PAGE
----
• Temporary forbearance. This is often the first option granted to borrowers. During a limited time period, usually three to six months, the lender reduces the borrower’s payments to a realistic affordable amount, based on income and existing obligations. These payments might include principal and a reduced interest rate or interest only.
• Stretched loan. This means extending the term of the loan and the maturity date. For example, suppose a member has paid two years on a car loan and has three years’ balance left to pay. The credit union can extend the term of the loan back to five years and stretch the balance remaining out over five years to reduce the payment. In the case of a house, if the member has a 10-year mortgage with a high balance remaining, the credit union might extend the term to 30 years—again to reduce the monthly payment.
• Reduced interest rate. Credit unions usually offer this option for no more than one to five years before mandatory review is required. This ensures the credit union won’t get locked into a low interest rate for an extended period of time in relation to market interest rates.
• Mortgage conversion. This usually involves converting from an adjustable-rate mortgage to a fixed-rate mortgage.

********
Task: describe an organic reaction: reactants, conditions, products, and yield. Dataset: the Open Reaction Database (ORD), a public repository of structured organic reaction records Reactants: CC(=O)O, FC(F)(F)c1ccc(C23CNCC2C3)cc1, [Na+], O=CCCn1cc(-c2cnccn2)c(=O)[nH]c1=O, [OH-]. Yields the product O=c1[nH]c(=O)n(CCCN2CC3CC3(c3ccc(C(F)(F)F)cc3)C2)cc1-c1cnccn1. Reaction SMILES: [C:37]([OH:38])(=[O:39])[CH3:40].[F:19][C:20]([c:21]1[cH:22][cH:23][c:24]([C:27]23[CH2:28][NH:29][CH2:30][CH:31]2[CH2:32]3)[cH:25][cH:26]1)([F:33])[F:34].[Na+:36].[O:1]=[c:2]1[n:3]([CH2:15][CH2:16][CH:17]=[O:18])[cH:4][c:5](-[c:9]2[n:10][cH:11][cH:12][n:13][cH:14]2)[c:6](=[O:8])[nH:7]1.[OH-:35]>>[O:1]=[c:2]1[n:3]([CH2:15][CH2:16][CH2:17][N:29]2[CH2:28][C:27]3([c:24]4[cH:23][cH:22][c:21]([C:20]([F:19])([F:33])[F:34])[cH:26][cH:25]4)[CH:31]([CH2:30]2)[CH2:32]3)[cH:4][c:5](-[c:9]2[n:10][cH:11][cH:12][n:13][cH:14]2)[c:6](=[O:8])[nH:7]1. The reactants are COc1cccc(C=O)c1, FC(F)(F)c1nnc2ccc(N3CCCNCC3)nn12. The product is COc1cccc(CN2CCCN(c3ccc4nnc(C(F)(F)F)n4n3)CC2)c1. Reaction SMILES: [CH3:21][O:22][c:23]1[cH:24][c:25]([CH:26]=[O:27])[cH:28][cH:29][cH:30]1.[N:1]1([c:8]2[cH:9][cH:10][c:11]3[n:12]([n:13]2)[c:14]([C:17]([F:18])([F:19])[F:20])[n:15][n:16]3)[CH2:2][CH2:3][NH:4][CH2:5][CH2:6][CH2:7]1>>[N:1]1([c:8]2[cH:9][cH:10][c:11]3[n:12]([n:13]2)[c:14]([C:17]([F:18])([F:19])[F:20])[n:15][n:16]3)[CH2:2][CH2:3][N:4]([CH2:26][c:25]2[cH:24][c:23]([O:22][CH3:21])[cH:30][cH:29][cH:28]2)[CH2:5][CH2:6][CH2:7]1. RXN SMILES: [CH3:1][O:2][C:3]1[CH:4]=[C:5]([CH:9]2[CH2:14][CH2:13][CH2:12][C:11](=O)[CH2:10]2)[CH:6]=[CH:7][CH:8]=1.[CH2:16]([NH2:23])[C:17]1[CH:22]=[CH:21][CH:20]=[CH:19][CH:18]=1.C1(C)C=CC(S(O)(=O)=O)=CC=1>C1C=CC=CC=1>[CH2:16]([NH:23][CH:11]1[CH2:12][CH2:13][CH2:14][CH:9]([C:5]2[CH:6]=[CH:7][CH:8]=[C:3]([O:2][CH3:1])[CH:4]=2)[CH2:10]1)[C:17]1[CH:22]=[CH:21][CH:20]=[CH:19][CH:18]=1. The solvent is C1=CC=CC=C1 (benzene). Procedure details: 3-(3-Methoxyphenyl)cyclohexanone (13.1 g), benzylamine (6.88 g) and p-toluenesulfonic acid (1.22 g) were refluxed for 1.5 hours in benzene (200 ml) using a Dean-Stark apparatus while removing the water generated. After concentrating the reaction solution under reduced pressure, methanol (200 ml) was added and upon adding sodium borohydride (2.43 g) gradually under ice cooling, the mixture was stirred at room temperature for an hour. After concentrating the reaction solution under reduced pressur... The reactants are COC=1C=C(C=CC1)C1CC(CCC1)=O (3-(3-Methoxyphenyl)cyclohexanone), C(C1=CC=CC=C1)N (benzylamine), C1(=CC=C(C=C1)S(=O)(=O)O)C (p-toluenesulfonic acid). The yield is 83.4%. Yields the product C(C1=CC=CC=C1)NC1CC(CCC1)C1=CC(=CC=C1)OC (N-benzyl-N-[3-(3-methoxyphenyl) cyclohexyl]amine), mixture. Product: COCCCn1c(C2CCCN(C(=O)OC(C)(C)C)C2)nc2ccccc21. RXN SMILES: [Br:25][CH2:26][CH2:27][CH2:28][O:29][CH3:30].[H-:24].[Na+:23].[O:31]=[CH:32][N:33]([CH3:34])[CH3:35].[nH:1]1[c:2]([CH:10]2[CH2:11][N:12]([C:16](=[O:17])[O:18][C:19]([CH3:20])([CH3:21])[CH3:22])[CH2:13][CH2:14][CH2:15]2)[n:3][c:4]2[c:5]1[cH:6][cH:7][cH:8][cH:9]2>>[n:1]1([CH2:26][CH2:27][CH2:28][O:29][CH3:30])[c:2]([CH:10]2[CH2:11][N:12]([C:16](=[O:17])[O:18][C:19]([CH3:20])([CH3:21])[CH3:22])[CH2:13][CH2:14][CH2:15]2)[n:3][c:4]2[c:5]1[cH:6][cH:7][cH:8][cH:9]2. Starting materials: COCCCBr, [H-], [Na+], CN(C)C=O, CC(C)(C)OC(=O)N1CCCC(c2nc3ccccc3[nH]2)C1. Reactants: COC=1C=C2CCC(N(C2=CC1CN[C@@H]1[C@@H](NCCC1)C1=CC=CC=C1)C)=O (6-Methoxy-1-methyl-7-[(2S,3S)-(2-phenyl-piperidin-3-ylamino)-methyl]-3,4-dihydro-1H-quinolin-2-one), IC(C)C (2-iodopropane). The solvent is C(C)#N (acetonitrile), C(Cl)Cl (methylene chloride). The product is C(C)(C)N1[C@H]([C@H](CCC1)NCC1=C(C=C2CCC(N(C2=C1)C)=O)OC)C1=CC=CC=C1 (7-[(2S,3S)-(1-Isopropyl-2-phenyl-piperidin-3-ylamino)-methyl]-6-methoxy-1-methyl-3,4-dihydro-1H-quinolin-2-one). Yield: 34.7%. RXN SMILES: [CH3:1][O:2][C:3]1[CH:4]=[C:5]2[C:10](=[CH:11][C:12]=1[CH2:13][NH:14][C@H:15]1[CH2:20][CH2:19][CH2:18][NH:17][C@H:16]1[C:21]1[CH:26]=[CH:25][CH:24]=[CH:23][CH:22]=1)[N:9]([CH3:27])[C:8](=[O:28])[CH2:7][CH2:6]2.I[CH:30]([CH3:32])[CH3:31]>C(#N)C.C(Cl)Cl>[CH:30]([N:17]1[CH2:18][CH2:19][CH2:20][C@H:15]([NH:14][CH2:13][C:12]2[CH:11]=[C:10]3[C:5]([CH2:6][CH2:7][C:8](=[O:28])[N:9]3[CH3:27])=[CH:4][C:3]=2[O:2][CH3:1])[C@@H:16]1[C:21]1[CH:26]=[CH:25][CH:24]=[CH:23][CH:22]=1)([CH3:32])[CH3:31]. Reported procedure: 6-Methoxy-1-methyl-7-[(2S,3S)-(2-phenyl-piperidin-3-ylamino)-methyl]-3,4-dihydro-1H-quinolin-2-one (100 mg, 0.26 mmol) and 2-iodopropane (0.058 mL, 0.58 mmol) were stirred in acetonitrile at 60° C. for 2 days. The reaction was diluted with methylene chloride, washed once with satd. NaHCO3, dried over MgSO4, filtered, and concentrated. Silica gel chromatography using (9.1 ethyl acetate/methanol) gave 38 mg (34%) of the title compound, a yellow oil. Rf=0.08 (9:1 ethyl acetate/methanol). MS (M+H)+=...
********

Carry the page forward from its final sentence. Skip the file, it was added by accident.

• Combined debt. The credit union combines the member’s secured and unsecured debt into one new loan with an affordable monthly payment, based on income and obligations. If a member has both a mortgage and an outstanding balance on a credit union credit card, for example, the credit union might take the card balance and add it to the house loan. In this way, the member pays a lower interest rate on secured debt.
• Waived late fees.
• Reduced or capitalized past due amounts, accrued interest, taxes, insurance, or fees.
Other, less commonly pursued options include:
• Stepped payment plan. For example, the credit union might greatly reduce the rate and/or the monthly payment during the first year of the mortgage, increase it the second year, and then return it to the original rate/payment amount in the third year.